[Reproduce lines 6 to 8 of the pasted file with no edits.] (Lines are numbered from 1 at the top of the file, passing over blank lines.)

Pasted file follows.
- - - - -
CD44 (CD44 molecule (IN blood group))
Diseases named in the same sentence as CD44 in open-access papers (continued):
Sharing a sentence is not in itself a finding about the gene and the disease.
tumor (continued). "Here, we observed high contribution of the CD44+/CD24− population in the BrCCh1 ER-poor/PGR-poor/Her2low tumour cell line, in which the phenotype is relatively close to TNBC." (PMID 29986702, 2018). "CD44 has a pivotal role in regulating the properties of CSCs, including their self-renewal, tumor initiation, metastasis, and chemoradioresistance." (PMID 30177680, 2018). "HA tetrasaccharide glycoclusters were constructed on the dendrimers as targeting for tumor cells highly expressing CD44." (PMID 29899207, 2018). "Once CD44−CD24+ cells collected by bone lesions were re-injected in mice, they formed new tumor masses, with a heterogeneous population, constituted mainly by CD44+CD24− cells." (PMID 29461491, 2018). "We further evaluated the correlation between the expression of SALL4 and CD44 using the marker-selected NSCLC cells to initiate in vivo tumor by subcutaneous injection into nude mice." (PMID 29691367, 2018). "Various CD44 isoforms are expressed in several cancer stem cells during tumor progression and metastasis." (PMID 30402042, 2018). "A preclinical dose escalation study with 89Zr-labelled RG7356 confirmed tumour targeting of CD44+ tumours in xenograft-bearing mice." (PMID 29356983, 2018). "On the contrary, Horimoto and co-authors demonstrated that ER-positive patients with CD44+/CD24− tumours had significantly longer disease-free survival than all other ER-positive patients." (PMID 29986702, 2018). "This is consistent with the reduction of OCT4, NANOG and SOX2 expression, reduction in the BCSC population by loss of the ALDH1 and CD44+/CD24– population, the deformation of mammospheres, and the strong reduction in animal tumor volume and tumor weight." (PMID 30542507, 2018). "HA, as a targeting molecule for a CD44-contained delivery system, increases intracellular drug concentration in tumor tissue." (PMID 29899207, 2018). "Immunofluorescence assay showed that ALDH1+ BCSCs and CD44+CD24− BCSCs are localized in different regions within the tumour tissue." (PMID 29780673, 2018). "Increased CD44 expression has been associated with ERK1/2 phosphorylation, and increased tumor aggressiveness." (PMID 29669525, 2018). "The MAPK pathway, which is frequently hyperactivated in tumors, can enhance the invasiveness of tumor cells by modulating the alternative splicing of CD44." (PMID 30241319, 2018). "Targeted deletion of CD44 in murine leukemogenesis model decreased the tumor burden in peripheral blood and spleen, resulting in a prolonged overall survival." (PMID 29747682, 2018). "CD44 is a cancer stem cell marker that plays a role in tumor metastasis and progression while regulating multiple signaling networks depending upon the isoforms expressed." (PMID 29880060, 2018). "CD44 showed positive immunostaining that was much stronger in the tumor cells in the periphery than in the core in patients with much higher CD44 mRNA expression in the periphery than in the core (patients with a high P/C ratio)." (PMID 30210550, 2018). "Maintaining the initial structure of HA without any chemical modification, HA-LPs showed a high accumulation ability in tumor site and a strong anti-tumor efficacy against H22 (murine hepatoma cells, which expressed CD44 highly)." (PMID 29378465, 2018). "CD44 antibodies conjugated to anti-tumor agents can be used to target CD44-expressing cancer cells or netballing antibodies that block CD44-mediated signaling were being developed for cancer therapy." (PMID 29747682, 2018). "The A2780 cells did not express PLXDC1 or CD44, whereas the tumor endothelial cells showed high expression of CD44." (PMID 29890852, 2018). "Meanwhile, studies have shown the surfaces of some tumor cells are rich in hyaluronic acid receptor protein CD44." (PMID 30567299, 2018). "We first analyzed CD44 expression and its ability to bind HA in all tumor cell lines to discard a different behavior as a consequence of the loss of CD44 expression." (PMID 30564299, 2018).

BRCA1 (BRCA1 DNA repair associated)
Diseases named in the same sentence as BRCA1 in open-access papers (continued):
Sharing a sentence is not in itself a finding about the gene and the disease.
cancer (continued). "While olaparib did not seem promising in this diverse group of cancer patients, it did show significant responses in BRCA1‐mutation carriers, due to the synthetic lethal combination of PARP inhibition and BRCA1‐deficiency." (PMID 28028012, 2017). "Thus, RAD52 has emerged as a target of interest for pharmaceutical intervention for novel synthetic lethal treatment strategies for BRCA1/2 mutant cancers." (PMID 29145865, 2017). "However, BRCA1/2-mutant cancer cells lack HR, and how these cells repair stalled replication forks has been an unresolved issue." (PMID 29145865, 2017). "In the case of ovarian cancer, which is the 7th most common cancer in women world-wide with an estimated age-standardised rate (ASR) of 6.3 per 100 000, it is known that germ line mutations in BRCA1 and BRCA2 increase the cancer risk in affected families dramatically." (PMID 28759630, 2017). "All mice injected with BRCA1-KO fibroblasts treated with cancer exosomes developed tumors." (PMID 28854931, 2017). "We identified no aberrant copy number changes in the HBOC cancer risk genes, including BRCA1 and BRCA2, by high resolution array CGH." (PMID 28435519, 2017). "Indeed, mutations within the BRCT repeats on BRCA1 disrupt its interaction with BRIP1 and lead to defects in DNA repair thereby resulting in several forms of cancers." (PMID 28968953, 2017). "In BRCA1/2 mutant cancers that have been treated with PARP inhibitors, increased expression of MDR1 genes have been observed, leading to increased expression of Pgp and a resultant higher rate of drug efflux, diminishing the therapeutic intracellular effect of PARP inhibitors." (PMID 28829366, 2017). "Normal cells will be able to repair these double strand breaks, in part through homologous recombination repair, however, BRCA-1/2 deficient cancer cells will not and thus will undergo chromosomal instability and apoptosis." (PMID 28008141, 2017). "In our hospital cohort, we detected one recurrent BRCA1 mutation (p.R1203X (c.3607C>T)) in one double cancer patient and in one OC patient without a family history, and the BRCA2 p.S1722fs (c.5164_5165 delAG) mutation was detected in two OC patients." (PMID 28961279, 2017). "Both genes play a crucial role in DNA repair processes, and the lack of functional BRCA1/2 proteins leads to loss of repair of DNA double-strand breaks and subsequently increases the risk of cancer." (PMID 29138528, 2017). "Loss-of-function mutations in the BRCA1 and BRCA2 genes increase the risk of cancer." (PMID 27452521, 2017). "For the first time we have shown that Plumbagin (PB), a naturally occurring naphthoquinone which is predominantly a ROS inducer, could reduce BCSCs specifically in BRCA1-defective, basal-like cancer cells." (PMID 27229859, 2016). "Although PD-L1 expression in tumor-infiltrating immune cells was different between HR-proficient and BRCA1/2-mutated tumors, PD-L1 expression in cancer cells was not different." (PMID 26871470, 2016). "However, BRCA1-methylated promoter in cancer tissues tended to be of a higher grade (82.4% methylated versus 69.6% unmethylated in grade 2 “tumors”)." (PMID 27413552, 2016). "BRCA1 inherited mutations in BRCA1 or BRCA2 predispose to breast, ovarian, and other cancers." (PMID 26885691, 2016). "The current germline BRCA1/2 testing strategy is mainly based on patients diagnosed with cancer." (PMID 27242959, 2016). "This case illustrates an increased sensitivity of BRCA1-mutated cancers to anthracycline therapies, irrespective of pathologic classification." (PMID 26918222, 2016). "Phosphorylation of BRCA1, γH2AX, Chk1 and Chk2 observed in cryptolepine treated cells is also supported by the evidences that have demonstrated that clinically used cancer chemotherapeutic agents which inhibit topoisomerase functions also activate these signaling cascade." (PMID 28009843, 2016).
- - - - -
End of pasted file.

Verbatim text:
Diseases named in the same sentence as BRCA1 in open-access papers (continued):
Sharing a sentence is not in itself a finding about the gene and the disease.
cancer (continued). "While olaparib did not seem promising in this diverse group of cancer patients, it did show significant responses in BRCA1‐mutation carriers, due to the synthetic lethal combination of PARP inhibition and BRCA1‐deficiency." (PMID 28028012, 2017). "Thus, RAD52 has emerged as a target of interest for pharmaceutical intervention for novel synthetic lethal treatment strategies for BRCA1/2 mutant cancers." (PMID 29145865, 2017). "However, BRCA1/2-mutant cancer cells lack HR, and how these cells repair stalled replication forks has been an unresolved issue." (PMID 29145865, 2017). "In the case of ovarian cancer, which is the 7th most common cancer in women world-wide with an estimated age-standardised rate (ASR) of 6.3 per 100 000, it is known that germ line mutations in BRCA1 and BRCA2 increase the cancer risk in affected families dramatically." (PMID 28759630, 2017). "All mice injected with BRCA1-KO fibroblasts treated with cancer exosomes developed tumors." (PMID 28854931, 2017). "We identified no aberrant copy number changes in the HBOC cancer risk genes, including BRCA1 and BRCA2, by high resolution array CGH." (PMID 28435519, 2017). "Indeed, mutations within the BRCT repeats on BRCA1 disrupt its interaction with BRIP1 and lead to defects in DNA repair thereby resulting in several forms of cancers." (PMID 28968953, 2017). "In BRCA1/2 mutant cancers that have been treated with PARP inhibitors, increased expression of MDR1 genes have been observed, leading to increased expression of Pgp and a resultant higher rate of drug efflux, diminishing the therapeutic intracellular effect of PARP inhibitors." (PMID 28829366, 2017). "Normal cells will be able to repair these double strand breaks, in part through homologous recombination repair, however, BRCA-1/2 deficient cancer cells will not and thus will undergo chromosomal instability and apoptosis." (PMID 28008141, 2017). "In our hospital cohort, we detected one recurrent BRCA1 mutation (p.R1203X (c.3607C>T)) in one double cancer patient and in one OC patient without a family history, and the BRCA2 p.S1722fs (c.5164_5165 delAG) mutation was detected in two OC patients." (PMID 28961279, 2017). "Both genes play a crucial role in DNA repair processes, and the lack of functional BRCA1/2 proteins leads to loss of repair of DNA double-strand breaks and subsequently increases the risk of cancer." (PMID 29138528, 2017). "Loss-of-function mutations in the BRCA1 and BRCA2 genes increase the risk of cancer." (PMID 27452521, 2017). "For the first time we have shown that Plumbagin (PB), a naturally occurring naphthoquinone which is predominantly a ROS inducer, could reduce BCSCs specifically in BRCA1-defective, basal-like cancer cells." (PMID 27229859, 2016). "Although PD-L1 expression in tumor-infiltrating immune cells was different between HR-proficient and BRCA1/2-mutated tumors, PD-L1 expression in cancer cells was not different." (PMID 26871470, 2016). "However, BRCA1-methylated promoter in cancer tissues tended to be of a higher grade (82.4% methylated versus 69.6% unmethylated in grade 2 “tumors”)." (PMID 27413552, 2016). "BRCA1 inherited mutations in BRCA1 or BRCA2 predispose to breast, ovarian, and other cancers." (PMID 26885691, 2016). "The current germline BRCA1/2 testing strategy is mainly based on patients diagnosed with cancer." (PMID 27242959, 2016). "This case illustrates an increased sensitivity of BRCA1-mutated cancers to anthracycline therapies, irrespective of pathologic classification." (PMID 26918222, 2016). "Phosphorylation of BRCA1, γH2AX, Chk1 and Chk2 observed in cryptolepine treated cells is also supported by the evidences that have demonstrated that clinically used cancer chemotherapeutic agents which inhibit topoisomerase functions also activate these signaling cascade." (PMID 28009843, 2016).